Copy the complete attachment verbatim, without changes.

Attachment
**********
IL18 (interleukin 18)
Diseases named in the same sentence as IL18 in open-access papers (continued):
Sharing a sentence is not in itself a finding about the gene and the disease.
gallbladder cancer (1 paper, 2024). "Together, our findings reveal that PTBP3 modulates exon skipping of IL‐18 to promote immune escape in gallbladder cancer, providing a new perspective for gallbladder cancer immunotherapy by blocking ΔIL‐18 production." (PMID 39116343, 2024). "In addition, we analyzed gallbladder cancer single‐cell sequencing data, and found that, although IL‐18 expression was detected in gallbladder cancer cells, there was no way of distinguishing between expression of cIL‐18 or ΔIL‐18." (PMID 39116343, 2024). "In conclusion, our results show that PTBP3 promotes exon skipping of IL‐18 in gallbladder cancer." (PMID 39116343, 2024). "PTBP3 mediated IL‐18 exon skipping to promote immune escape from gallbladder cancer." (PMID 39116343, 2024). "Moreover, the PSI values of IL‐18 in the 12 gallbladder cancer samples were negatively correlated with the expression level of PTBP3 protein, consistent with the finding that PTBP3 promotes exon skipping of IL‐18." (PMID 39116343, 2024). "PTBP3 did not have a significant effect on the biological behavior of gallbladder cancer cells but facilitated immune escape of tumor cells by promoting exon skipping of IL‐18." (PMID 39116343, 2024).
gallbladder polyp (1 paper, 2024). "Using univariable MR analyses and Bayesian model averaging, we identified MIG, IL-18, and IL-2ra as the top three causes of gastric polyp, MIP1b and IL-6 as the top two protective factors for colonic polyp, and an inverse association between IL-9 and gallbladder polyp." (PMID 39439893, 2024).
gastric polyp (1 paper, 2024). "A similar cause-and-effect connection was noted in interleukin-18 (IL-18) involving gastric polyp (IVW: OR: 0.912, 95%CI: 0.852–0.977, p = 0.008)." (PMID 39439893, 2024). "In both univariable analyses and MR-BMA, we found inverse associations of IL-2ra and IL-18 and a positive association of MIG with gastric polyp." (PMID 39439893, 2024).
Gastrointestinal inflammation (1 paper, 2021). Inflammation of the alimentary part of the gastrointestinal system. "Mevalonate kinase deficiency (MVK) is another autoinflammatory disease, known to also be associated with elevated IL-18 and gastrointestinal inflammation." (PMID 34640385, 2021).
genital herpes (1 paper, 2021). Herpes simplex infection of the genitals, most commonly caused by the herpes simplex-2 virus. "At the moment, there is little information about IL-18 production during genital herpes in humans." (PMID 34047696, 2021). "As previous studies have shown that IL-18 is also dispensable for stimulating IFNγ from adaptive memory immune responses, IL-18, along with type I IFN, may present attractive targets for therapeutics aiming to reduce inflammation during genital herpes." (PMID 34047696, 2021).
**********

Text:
IL18 (interleukin 18)
Diseases named in the same sentence as IL18 in open-access papers (continued):
Sharing a sentence is not in itself a finding about the gene and the disease.
gallbladder cancer (1 paper, 2024). "Together, our findings reveal that PTBP3 modulates exon skipping of IL‐18 to promote immune escape in gallbladder cancer, providing a new perspective for gallbladder cancer immunotherapy by blocking ΔIL‐18 production." (PMID 39116343, 2024). "In addition, we analyzed gallbladder cancer single‐cell sequencing data, and found that, although IL‐18 expression was detected in gallbladder cancer cells, there was no way of distinguishing between expression of cIL‐18 or ΔIL‐18." (PMID 39116343, 2024). "In conclusion, our results show that PTBP3 promotes exon skipping of IL‐18 in gallbladder cancer." (PMID 39116343, 2024). "PTBP3 mediated IL‐18 exon skipping to promote immune escape from gallbladder cancer." (PMID 39116343, 2024). "Moreover, the PSI values of IL‐18 in the 12 gallbladder cancer samples were negatively correlated with the expression level of PTBP3 protein, consistent with the finding that PTBP3 promotes exon skipping of IL‐18." (PMID 39116343, 2024). "PTBP3 did not have a significant effect on the biological behavior of gallbladder cancer cells but facilitated immune escape of tumor cells by promoting exon skipping of IL‐18." (PMID 39116343, 2024).
gallbladder polyp (1 paper, 2024). "Using univariable MR analyses and Bayesian model averaging, we identified MIG, IL-18, and IL-2ra as the top three causes of gastric polyp, MIP1b and IL-6 as the top two protective factors for colonic polyp, and an inverse association between IL-9 and gallbladder polyp." (PMID 39439893, 2024).
gastric polyp (1 paper, 2024). "A similar cause-and-effect connection was noted in interleukin-18 (IL-18) involving gastric polyp (IVW: OR: 0.912, 95%CI: 0.852–0.977, p = 0.008)." (PMID 39439893, 2024). "In both univariable analyses and MR-BMA, we found inverse associations of IL-2ra and IL-18 and a positive association of MIG with gastric polyp." (PMID 39439893, 2024).
Gastrointestinal inflammation (1 paper, 2021). Inflammation of the alimentary part of the gastrointestinal system. "Mevalonate kinase deficiency (MVK) is another autoinflammatory disease, known to also be associated with elevated IL-18 and gastrointestinal inflammation." (PMID 34640385, 2021).
genital herpes (1 paper, 2021). Herpes simplex infection of the genitals, most commonly caused by the herpes simplex-2 virus. "At the moment, there is little information about IL-18 production during genital herpes in humans." (PMID 34047696, 2021). "As previous studies have shown that IL-18 is also dispensable for stimulating IFNγ from adaptive memory immune responses, IL-18, along with type I IFN, may present attractive targets for therapeutics aiming to reduce inflammation during genital herpes." (PMID 34047696, 2021).